Tag Archives: William Blake

Romanticism’s Microcosms

The Pickering MS, from the Blakearchive.org

“To see a World in a Grain of Sand

And a Heaven in a Wild Flower

Hold Infinity in the palm of your hand

And Eternity in an hour”

These opening lines of William Blake’s ‘Auguries of Innocence’ are perhaps the best-known example of the microcosm in Romantic literature. The poem comes from one of Blake’s notebooks, The Pickering Manuscript, where it appears without line breaks (however, these lines are often published as a separate quatrain). It expresses the idea that the beauty, mystery, and totality of the miniature is characteristic of the whole.

The Romantic poets had a special interest in the ordinary for its microcosmic and representational roles in poetry. In his Biographia Literaria, S.T. Coleridge describes poetry as a special kind of composition set apart from works of science by its metric and phonetic structures and designed for the purpose of pleasure. On the whole, poetry produces delight compatible with the gratification produced by each component part, which harmonizes with the other essentials.

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Evil Tyger Max -#12

12813973_973669702686210_2245842652532621818_nIf you want to understand the Title you have to wait till the end.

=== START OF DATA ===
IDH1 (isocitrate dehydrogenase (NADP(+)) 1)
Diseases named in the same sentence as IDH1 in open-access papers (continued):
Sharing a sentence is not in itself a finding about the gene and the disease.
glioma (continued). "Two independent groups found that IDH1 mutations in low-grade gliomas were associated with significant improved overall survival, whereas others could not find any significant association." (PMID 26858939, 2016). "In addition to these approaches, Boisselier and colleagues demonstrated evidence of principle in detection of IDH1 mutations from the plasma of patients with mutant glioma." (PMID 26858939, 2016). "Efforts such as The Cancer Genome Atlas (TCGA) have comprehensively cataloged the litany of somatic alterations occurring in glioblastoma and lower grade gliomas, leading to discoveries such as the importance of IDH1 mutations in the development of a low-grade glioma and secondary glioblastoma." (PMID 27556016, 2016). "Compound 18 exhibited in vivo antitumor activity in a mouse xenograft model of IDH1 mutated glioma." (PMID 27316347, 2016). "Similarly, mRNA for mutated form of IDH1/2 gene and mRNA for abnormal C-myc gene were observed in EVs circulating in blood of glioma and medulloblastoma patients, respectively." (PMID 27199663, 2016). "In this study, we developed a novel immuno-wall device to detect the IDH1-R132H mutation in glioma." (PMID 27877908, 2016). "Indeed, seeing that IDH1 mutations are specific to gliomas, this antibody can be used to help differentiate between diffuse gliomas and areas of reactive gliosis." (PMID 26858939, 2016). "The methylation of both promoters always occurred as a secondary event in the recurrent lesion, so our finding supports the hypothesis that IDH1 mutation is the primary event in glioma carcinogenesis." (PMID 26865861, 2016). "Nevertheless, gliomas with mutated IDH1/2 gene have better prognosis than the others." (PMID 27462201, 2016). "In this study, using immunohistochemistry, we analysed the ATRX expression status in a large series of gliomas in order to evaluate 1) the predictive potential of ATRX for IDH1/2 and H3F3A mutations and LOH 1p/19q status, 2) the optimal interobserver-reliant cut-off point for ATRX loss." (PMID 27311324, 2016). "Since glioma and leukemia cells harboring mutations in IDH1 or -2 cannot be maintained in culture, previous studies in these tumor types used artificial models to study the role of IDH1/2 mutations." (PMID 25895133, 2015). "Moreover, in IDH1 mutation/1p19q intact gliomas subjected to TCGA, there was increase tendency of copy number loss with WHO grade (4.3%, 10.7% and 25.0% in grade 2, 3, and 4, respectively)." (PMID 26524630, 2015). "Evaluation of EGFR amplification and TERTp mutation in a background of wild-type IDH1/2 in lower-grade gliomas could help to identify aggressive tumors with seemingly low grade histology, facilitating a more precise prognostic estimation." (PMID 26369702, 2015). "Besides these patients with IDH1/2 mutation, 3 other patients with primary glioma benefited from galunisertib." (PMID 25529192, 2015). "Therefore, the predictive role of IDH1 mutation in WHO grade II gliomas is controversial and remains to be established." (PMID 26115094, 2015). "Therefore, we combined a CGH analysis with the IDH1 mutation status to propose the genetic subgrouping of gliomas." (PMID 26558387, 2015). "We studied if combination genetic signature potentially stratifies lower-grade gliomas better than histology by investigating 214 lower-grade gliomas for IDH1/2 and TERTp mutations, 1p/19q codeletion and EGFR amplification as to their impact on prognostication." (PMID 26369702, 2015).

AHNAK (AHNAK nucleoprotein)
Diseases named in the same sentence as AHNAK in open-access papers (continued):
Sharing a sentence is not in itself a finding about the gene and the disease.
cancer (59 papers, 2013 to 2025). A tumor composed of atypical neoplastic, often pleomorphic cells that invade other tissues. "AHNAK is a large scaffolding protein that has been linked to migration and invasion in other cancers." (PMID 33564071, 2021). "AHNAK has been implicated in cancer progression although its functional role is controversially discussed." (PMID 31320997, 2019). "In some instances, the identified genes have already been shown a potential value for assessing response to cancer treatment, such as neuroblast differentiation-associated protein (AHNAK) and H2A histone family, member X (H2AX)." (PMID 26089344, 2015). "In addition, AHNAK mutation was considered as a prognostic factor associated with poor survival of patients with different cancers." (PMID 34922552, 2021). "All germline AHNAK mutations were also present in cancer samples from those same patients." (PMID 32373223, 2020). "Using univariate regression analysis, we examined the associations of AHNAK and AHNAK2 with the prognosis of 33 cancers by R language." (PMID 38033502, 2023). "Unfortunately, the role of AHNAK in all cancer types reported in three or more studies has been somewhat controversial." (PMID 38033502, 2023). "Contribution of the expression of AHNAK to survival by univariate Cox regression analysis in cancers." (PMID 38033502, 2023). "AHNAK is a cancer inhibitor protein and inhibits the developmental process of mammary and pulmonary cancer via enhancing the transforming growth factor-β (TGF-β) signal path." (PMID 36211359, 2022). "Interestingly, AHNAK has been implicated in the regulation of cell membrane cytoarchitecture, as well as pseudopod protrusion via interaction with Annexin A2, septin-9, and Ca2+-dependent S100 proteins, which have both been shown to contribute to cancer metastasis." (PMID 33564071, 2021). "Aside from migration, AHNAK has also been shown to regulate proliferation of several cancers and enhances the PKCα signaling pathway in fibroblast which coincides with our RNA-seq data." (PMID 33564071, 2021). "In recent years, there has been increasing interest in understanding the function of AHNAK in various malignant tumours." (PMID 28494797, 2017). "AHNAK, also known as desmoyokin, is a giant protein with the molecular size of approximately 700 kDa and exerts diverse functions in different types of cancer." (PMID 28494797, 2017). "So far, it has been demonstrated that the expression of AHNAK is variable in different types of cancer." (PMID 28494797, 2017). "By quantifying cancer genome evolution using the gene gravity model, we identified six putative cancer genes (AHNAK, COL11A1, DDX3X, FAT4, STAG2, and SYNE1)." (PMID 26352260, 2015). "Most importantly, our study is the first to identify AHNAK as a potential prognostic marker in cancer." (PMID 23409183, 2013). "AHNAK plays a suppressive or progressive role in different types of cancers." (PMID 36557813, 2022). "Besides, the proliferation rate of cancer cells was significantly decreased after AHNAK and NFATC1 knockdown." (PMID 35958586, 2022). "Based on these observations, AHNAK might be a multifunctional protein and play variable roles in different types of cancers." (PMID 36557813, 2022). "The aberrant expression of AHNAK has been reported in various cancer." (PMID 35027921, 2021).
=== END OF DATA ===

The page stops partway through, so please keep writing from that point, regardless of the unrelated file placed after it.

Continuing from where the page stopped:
This semester happens to be my last in grad school, and so I thought I would treat myself to only two classes; that way I would be able to spend more time writing.  My, what a foolish dream that was.  In my ignorance, or clueless bliss, I’m not sure which, I forgot that Graduate School, even if it’s just for a Master’s degree, is a Deathclaw from Fall Out 4: a monstrous soulless beast designed to rip, tear, bite, and devour the body before digesting the soul in its black pit of a stomach.  Despite that colorful description, I should note for the reader that I am actually enjoying school, despite the fact it’s slowly fallout4_deathclaw_3_by_jd1680a-d9guojlkilling me. Continue reading Evil Tyger Max -#12

“We are here!” Interstellar Messages and Why the Humanities Matter

Why study the humanities? It’s a question that doesn’t seem to go away no matter how many times it’s answered or in how many different ways. Here, I’d like to propose yet another answer, one that also answers a related question: why study Romanticism? This answer was inspired by two videos about science, of all things: an episode of Neil deGrasse Tyson’s series Cosmos: a Spacetime Odyssey, and a YouTube video in the Vsauce series that describes our efforts to send messages into space, in the hope that we’re not alone in the universe.

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Romantics as Rappers, Superheros, Real Estate Tycoons, and Immortal Allusions of Power

hqdefaultThere’s a scene in an episode of the animated series Samurai Jack where the Scotsman encounters an old man in the port who wishes him to tell him a tale. When the Scotsman asks what it is there’s a long pause before the old man cackles out, “The Rime of the Ancient Mariner!”

The Scotsman then bellows, “Heard it!” and shoves him out of the way. Continue reading Romantics as Rappers, Superheros, Real Estate Tycoons, and Immortal Allusions of Power